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South Dakota Mental Health Services Guide

If you're looking for free or low-cost counseling, you might think your only options are counselors in private practice. However, publicly-funded mental health services are available in every state and may be an option for you. Each state's mental health system is different, but they are all designed to provide affordable care that often includes low-cost therapy or counseling services. 

 

While state-based programs are not for everyone, they're often a great place to start if you face geographic or financial barriers to therapy. Intake specialists at community mental health programs can help you learn whether you qualify for state-funded services. And if you don't qualify, they can often refer you to other low-cost programs that may meet your needs.


 

When Should You Go to a State Mental Health Program?

 

Few private mental health providers are able to immediately serve people in crisis, while most state mental health programs, including South Dakota's, have crisis response systems that help people get mental health care quickly in an emergency. This usually makes public mental health services the best option if you're having a mental health crisis and need help right away. The people who answer crisis lines can provide caring attention and support as they help you determine the best response to a crisis, whether it's inpatient treatment or an appointment with a counselor.

 

Publicly-funded outpatient mental health programs in South Dakota are called community mental health centers (CMHCs). In addition to affordable therapy, CMHCs provide specialized and intensive services that aren't available anywhere else or that are hard to find in private clinics, like case management, psychosocial rehabilitation, and assertive community treatment. Consider going to a CMHC if you need intensive treatment, live in an area with limited mental health resources, or can't access mental health care in the private sector due to your diagnosis or financial situation.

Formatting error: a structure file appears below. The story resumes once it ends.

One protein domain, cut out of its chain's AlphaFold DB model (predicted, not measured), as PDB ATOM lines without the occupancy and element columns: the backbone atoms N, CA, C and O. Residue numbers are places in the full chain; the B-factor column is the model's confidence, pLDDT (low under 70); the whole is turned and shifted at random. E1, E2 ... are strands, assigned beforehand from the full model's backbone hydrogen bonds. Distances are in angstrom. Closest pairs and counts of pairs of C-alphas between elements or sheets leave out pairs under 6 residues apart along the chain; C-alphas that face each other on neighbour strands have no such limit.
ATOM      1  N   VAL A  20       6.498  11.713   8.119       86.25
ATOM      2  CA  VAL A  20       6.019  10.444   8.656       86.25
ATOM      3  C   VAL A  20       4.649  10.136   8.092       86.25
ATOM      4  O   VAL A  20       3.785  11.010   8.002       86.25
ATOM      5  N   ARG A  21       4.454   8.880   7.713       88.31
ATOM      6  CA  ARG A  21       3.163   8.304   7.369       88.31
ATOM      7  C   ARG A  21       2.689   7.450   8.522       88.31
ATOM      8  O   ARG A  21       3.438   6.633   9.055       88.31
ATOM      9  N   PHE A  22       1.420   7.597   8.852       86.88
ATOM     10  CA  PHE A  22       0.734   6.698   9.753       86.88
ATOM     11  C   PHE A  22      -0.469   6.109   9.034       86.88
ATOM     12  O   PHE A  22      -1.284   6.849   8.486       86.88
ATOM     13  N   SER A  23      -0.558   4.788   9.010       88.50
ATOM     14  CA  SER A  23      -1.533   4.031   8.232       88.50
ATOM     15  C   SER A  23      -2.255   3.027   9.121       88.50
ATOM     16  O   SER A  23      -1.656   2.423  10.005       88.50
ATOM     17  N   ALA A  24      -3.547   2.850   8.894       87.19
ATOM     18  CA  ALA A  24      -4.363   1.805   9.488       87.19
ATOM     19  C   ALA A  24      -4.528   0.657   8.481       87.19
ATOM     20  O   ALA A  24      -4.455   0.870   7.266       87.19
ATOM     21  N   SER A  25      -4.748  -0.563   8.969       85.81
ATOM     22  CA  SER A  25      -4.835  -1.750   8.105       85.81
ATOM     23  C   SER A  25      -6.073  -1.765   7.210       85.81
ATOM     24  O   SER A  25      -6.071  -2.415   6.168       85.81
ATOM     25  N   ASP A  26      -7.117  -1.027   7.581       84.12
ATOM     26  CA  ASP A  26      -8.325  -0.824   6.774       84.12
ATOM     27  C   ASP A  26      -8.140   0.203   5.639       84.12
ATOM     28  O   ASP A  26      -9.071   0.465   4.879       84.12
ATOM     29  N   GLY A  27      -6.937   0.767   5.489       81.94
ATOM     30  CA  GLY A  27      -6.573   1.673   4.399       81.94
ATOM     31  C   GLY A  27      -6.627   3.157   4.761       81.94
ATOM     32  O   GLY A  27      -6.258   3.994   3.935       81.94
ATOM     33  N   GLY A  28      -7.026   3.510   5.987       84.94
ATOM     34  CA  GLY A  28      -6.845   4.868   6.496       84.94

Who Is Eligible for Public Mental Health Services in South Dakota?

 

Like most states' mental health systems, South Dakota's mental health system prioritizes people who are uninsured or underinsured and who have limited incomes. However, the South Dakota mental health department does not list any eligibility requirements on their official website or state that they limit services to people in these groups. Nor do individual CMHC websites list any restrictive eligibility requirements.

 

In fact, most South Dakota CMHCs state that their services are designed to meet a wide range of needs. Northeastern Mental Health Center says people see their therapists for everything from "symptoms of a mental disorder" to "assistance with self-esteem, significant life changes, or personal growth." Several CMHCs including Three Rivers and Southern Plains Behavioral Health Services offer couples counseling alongside specialized clinical treatments for specific conditions.

 

According to their websites (see below for links), most South Dakota CMHCs accept both public and private insurance and offer reduced or sliding scale fees to those who qualify. Most CMHCs state that while no one is turned away for inability to pay, people who don't qualify for financial aid will need to pay the full fee for their services. In many cases, though, this fee is significantly less than what you'd pay for therapy from a private practitioner.